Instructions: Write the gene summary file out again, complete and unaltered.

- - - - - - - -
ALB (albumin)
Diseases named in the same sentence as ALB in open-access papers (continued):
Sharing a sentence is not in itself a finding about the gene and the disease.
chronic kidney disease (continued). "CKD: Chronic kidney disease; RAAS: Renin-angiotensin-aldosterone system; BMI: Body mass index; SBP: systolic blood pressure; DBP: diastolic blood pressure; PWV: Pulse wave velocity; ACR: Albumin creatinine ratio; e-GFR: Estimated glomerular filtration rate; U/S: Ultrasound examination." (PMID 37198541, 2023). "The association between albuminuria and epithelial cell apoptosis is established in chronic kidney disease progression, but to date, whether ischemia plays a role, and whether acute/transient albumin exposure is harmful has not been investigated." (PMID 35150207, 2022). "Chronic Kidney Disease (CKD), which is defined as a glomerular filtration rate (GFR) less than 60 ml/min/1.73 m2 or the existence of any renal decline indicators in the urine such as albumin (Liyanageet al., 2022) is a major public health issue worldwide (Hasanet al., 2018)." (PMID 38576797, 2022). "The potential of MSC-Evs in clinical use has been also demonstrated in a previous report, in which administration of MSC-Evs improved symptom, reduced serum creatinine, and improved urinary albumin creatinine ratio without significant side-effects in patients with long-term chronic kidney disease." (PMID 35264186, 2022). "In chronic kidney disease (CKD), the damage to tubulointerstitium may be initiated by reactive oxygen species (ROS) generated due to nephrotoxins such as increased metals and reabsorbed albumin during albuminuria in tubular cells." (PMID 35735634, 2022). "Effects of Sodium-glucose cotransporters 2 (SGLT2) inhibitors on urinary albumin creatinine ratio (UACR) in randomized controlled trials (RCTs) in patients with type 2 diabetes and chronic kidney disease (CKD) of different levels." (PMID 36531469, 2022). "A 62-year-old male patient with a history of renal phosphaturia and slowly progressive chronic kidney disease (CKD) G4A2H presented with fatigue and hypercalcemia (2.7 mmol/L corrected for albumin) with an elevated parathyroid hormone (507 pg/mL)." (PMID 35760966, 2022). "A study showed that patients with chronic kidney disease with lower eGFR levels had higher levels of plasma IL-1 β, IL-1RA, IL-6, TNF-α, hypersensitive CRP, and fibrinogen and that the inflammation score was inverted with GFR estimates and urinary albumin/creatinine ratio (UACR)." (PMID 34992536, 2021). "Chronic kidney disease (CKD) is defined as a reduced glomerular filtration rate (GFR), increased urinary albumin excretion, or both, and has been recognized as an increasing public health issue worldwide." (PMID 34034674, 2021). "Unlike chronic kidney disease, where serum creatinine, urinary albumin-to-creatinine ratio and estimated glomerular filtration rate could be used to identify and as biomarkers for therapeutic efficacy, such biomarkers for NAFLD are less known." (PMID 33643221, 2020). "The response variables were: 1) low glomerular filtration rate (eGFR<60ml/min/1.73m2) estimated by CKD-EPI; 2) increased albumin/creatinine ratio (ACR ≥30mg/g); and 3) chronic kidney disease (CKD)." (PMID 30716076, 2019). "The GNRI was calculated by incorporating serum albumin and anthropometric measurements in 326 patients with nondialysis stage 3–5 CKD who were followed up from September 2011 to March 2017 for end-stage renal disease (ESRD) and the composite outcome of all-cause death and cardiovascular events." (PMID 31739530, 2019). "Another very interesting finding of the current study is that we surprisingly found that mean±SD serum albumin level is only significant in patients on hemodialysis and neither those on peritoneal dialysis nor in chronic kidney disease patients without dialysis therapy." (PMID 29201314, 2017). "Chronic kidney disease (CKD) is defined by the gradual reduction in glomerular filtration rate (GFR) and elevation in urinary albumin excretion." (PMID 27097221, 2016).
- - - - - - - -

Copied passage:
ALB (albumin)
Diseases named in the same sentence as ALB in open-access papers (continued):
Sharing a sentence is not in itself a finding about the gene and the disease.
chronic kidney disease (continued). "CKD: Chronic kidney disease; RAAS: Renin-angiotensin-aldosterone system; BMI: Body mass index; SBP: systolic blood pressure; DBP: diastolic blood pressure; PWV: Pulse wave velocity; ACR: Albumin creatinine ratio; e-GFR: Estimated glomerular filtration rate; U/S: Ultrasound examination." (PMID 37198541, 2023). "The association between albuminuria and epithelial cell apoptosis is established in chronic kidney disease progression, but to date, whether ischemia plays a role, and whether acute/transient albumin exposure is harmful has not been investigated." (PMID 35150207, 2022). "Chronic Kidney Disease (CKD), which is defined as a glomerular filtration rate (GFR) less than 60 ml/min/1.73 m2 or the existence of any renal decline indicators in the urine such as albumin (Liyanageet al., 2022) is a major public health issue worldwide (Hasanet al., 2018)." (PMID 38576797, 2022). "The potential of MSC-Evs in clinical use has been also demonstrated in a previous report, in which administration of MSC-Evs improved symptom, reduced serum creatinine, and improved urinary albumin creatinine ratio without significant side-effects in patients with long-term chronic kidney disease." (PMID 35264186, 2022). "In chronic kidney disease (CKD), the damage to tubulointerstitium may be initiated by reactive oxygen species (ROS) generated due to nephrotoxins such as increased metals and reabsorbed albumin during albuminuria in tubular cells." (PMID 35735634, 2022). "Effects of Sodium-glucose cotransporters 2 (SGLT2) inhibitors on urinary albumin creatinine ratio (UACR) in randomized controlled trials (RCTs) in patients with type 2 diabetes and chronic kidney disease (CKD) of different levels." (PMID 36531469, 2022). "A 62-year-old male patient with a history of renal phosphaturia and slowly progressive chronic kidney disease (CKD) G4A2H presented with fatigue and hypercalcemia (2.7 mmol/L corrected for albumin) with an elevated parathyroid hormone (507 pg/mL)." (PMID 35760966, 2022). "A study showed that patients with chronic kidney disease with lower eGFR levels had higher levels of plasma IL-1 β, IL-1RA, IL-6, TNF-α, hypersensitive CRP, and fibrinogen and that the inflammation score was inverted with GFR estimates and urinary albumin/creatinine ratio (UACR)." (PMID 34992536, 2021). "Chronic kidney disease (CKD) is defined as a reduced glomerular filtration rate (GFR), increased urinary albumin excretion, or both, and has been recognized as an increasing public health issue worldwide." (PMID 34034674, 2021). "Unlike chronic kidney disease, where serum creatinine, urinary albumin-to-creatinine ratio and estimated glomerular filtration rate could be used to identify and as biomarkers for therapeutic efficacy, such biomarkers for NAFLD are less known." (PMID 33643221, 2020). "The response variables were: 1) low glomerular filtration rate (eGFR<60ml/min/1.73m2) estimated by CKD-EPI; 2) increased albumin/creatinine ratio (ACR ≥30mg/g); and 3) chronic kidney disease (CKD)." (PMID 30716076, 2019). "The GNRI was calculated by incorporating serum albumin and anthropometric measurements in 326 patients with nondialysis stage 3–5 CKD who were followed up from September 2011 to March 2017 for end-stage renal disease (ESRD) and the composite outcome of all-cause death and cardiovascular events." (PMID 31739530, 2019). "Another very interesting finding of the current study is that we surprisingly found that mean±SD serum albumin level is only significant in patients on hemodialysis and neither those on peritoneal dialysis nor in chronic kidney disease patients without dialysis therapy." (PMID 29201314, 2017). "Chronic kidney disease (CKD) is defined by the gradual reduction in glomerular filtration rate (GFR) and elevation in urinary albumin excretion." (PMID 27097221, 2016).